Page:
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The Empty House and Other Ghost Stories (Algernon Blackwood) online

Best Ghost Stories of Algernon Blackwood


I fell to wondering how long a man could talk without stopping. . . . Then it seemed to me that these words of his went falling into the same gulf where the seconds dropped, only they were heavier and fell faster. I began to chase them. Presently one of them fell much faster than the rest, and I pursued it and found myself almost immediately in a land of clouds and shadows. They rose up and enveloped me, pressing on the eyelids. . . . It must have been just here that I actually fell asleep, somewhere between twelve and one o'clock, because, as I chased this word at tremendous speed through space, I knew that I had left the other words far, very far behind me, till, at last, I could no longer hear them at all. The voice of the story-teller was beyond the reach of hearing; and I was falling with ever increasing rapidity through an immense void.

A sound of whispering roused me. Two persons were talking under their breath close beside me. The words in the main escaped me, but I caught every now and then bitten-off phrases and half sentences, to which, however, I could attach no intelligible meaning. The words were quite close--at my very side in fact--and one of the voices sounded so familiar, that curiosity overcame dread, and I turned to look. I was not mistaken; _it was Shorthouse whispering_. But the other person, who must have been just a little beyond him, was lost in the darkness and invisible to me. It seemed then that Shorthouse at once turned up his face and looked at me and, by some means or other that caused me no surprise at the time, I easily made out the features in the darkness. They wore an expression I had never seen there before; he seemed distressed, exhausted, worn out, and as though he were about to give in after a long mental struggle. He looked at me, almost beseechingly, and the whispering of the other person died away.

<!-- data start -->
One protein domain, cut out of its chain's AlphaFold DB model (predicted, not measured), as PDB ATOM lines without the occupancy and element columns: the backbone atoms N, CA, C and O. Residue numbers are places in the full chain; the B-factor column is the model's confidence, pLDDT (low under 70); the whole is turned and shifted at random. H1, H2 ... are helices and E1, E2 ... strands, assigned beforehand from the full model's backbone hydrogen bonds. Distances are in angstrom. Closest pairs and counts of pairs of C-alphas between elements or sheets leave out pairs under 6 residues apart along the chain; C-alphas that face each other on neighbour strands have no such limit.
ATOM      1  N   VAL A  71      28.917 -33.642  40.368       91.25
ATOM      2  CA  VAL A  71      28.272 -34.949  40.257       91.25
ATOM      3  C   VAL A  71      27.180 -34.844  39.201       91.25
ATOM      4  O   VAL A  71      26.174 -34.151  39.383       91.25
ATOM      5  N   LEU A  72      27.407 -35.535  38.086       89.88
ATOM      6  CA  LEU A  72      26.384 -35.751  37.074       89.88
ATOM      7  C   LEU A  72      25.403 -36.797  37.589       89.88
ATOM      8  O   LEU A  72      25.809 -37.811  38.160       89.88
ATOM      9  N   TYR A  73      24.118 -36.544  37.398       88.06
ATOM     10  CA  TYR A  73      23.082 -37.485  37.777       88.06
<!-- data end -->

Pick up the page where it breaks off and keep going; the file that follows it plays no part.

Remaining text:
"They're at me," he said.

I found it quite impossible to answer; the words stuck in my throat. His voice was thin, plaintive, almost like a child's.

"I shall have to go. I'm not as strong as I thought. They'll call it suicide, but, of course, it's really murder." There was real anguish in his voice, and it terrified me.

A deep silence followed these extraordinary words, and I somehow understood that the Other Person was just going to carry on the conversation--I even fancied I saw lips shaping themselves just over my friend's shoulder--when I felt a sharp blow in the ribs and a voice, this time a deep voice, sounded in my ear. I opened my eyes, and the wretched dream vanished. Yet it left behind it an impression of a strong and quite unusual reality.

"_Do_ try not to go to sleep again," he said sternly. "You seem exhausted. Do you feel so?" There was a note in his voice I did not welcome,--less than alarm, but certainly more than mere solicitude.

"I do feel terribly sleepy all of a sudden," I admitted, ashamed.

"So you may," he added very earnestly; "but I rely on you to keep awake, if only to watch. You have been asleep for half an hour at least--and you were so still--I thought I'd wake you--"

"Why?" I asked, for my curiosity and nervousness were altogether too strong to be resisted. "Do you think we are in danger?"

"I think _they_ are about here now. I feel my vitality going rapidly--that's always the first sign. You'll last longer than I, remember. Watch carefully."